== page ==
TWO DESTRUCTIVE FIRES.
New York and Pittsburgh, Pa., have this week been the scenes of two fires, each of which has presented unusual features. That in New York was remarkable rather for its extent than the loss of property which might have been expected from the extent of the district burned over, while the loss in Pittsburgh was out of all proportion to the size of the building destroyed.
The fire in Greenpoint in the borough of Brooklyn, broke out at 3:30 o’clock a. m., and swept the south shore of Newtown creek from Oakland street to Setauket street, and back to Dupont and Probststreets and Bridge avenue—a district covering nine acres, seven of which were occupied by the factories, stables, and lumber yards of the principal loser, Edward C. Smith, a box manufacturer, whose chief loss was 20,000,000 feet of lumber. The fire department on arriving found the Smith factory and shed one blaze, some storehouses well alight, and the large works of the Standard Oil, the Brooklyn Oil company, and others threatened. Had not the wind been from the northwest, and had not the standing fire apparatus of two of the factories been called into play, the whole neighborhood on that side would have been doomed. Newtown creek and the three fireboats. Seth Low, D. A. Boody, and R. A Van Wyck, besides some private fireboats, and the interposition of a fireproof building saved another large lumber yard. Alarm upon alarm was sent out, and the Brooklyn apparatus, besides eight fire engines from Manhattan, were in attendance. Chief Dale was in full command and, with his force, kept creeping on, beating back the flames, very slowly at first, but surely in the end. At one time the lives of forty firemen who were working in a narrow alley were in peril; but no serious accidents occurred. It may be noticed that just at this point a building, which was supposed to be fireproof, and was treated accordingly, turned traitor, and proved a source of real peril to the firemen, who had to run for their lives and abandon their hose. That so many lumber yards, factories, and oil buildings were saved was due to Chief Dale and his firemen, who were sorely handicapped by lack of water—the mains in the district, which is one of the most inflammable in Brooklyn, being too small and badly fed. The fireboats and the Newtown creek saved the day. The loss has been variously estimated at from $800,000 to $300,000—the latter being a conservative estimate. Nineteen years ago Smith’s factory, where the fire broke out (some say an incendiary caused it), was wiped out by a fire which caused several deaths and injury to many persons.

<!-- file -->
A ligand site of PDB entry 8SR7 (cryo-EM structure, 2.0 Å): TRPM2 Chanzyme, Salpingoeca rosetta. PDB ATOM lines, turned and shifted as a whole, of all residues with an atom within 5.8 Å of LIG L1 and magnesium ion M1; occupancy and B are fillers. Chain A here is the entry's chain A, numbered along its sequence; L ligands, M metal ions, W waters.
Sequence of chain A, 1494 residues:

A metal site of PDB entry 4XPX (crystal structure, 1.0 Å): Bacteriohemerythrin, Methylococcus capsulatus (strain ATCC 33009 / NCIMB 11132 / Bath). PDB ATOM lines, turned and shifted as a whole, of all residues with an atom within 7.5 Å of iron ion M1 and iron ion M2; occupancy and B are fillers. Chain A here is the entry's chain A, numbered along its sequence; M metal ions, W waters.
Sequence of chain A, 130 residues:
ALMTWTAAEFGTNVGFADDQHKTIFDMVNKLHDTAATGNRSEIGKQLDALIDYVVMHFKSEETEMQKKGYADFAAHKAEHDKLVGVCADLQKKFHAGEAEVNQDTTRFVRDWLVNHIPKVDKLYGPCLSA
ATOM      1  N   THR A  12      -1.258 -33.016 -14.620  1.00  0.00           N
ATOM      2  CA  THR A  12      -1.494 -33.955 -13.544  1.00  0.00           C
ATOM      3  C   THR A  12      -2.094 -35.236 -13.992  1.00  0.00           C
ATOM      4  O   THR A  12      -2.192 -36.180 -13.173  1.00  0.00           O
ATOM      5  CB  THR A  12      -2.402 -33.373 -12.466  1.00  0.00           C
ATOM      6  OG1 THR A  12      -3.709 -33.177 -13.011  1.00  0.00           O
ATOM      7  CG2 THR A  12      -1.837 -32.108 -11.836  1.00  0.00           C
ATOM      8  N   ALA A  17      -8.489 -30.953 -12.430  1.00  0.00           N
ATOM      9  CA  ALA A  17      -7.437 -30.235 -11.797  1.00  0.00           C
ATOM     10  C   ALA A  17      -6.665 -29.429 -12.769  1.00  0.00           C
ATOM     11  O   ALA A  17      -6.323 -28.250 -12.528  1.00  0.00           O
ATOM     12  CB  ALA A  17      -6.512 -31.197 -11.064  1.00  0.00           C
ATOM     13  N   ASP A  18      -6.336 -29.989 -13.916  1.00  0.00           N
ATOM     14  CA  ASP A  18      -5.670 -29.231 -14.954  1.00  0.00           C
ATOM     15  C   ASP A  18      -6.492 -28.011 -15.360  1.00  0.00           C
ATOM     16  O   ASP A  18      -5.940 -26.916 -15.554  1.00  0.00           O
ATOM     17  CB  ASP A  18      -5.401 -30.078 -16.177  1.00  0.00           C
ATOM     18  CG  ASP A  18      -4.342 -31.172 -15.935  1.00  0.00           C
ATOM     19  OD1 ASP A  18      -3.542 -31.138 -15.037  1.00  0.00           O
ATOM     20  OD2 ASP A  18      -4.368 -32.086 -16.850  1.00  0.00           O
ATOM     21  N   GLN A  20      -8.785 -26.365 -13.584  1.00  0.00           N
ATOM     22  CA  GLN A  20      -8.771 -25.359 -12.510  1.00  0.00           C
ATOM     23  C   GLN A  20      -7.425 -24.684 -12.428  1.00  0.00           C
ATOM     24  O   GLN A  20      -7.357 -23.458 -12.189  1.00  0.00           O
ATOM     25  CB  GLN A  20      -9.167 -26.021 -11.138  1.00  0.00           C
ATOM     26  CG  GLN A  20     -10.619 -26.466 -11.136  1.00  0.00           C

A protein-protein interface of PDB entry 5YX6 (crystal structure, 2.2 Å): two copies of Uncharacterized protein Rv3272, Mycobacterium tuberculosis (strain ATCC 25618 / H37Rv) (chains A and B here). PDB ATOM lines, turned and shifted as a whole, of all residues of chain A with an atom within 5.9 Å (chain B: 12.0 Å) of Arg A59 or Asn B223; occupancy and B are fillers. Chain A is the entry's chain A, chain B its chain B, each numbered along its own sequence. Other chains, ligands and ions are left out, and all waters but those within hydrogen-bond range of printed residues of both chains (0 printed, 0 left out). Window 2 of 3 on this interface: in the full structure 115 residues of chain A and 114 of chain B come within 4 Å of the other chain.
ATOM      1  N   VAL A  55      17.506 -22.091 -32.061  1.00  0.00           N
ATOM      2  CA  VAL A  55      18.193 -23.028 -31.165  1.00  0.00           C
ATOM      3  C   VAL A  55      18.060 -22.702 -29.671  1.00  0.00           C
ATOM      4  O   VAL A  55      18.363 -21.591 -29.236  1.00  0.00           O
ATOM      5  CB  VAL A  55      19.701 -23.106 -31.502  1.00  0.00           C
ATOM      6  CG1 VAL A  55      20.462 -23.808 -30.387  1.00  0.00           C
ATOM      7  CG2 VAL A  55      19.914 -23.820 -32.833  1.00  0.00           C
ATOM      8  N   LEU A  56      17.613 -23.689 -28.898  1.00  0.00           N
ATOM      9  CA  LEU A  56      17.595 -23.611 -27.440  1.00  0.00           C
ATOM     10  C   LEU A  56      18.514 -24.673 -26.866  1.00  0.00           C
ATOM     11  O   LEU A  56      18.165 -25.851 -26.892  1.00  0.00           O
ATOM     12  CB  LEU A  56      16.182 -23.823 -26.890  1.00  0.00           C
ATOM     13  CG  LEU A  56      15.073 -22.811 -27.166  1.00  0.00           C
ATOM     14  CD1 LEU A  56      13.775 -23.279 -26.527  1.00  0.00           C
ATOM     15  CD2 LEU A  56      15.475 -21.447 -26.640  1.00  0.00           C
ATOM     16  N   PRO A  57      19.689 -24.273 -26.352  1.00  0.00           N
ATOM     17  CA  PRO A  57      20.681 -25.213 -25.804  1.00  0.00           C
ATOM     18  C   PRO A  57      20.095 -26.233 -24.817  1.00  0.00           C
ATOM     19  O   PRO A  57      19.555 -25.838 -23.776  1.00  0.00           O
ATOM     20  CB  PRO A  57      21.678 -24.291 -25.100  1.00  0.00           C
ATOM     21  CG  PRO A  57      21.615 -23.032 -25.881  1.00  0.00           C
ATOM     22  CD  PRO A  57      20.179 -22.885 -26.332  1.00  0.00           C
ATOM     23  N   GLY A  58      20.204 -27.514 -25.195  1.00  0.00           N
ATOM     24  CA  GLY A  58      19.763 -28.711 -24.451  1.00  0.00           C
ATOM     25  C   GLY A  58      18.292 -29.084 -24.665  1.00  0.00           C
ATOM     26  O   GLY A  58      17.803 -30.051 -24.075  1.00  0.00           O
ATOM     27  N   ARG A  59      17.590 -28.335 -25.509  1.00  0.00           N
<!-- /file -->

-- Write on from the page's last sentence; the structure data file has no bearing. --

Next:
For the second time in three years the big department store of Joseph Horne & Co., Fifth street and Penn avenue, Pittsburgh, was burned. The fire was seen shortly after 12 o’clock, on Sunday morning. The flames were then coining out of the restaurant windows on the eighth floor. In five minutes the whole roof was ablaze, and although the whole fire department was quickly on the spot, the flames ate their way down through the “fireproof” floors so quickly that to the second floor all was a mass of fire. By the time the first floor was reached, the deluge of water thrown began to produce some impression; but the remedywas as destructive as the disease, and all the rich silks, etc., were ruined. The steel frame of the building and its so-called “fireproof” qualities kept the flames within itself, and no damage resulted to property adjoining, though every preparation was made by those near by to profit by their experience three years ago, when the Horne fire took with it half a dozen other buildings. During the fire, when eleven firemen were on one side of the fire escapes, a pair of iron shutters fell from above right into their midst; but all escaped with injuries no more serious than bruises. The origin of the fire is still a mystery. The loss is set down at $1,750,000—insured for $1,250,000. If the steel frame work is too warped to be used again with safety, then the whole must come down—making the loss nearly $2,000,000.
All who were present bore witness to the splendid work done by the fire department. But the lack of sufficient water pressure bore witness to the correctness of Chief Humphrey’s insistence upon the necessity of laying larger mains or for some auxiliary fire system to operate from the two rivers.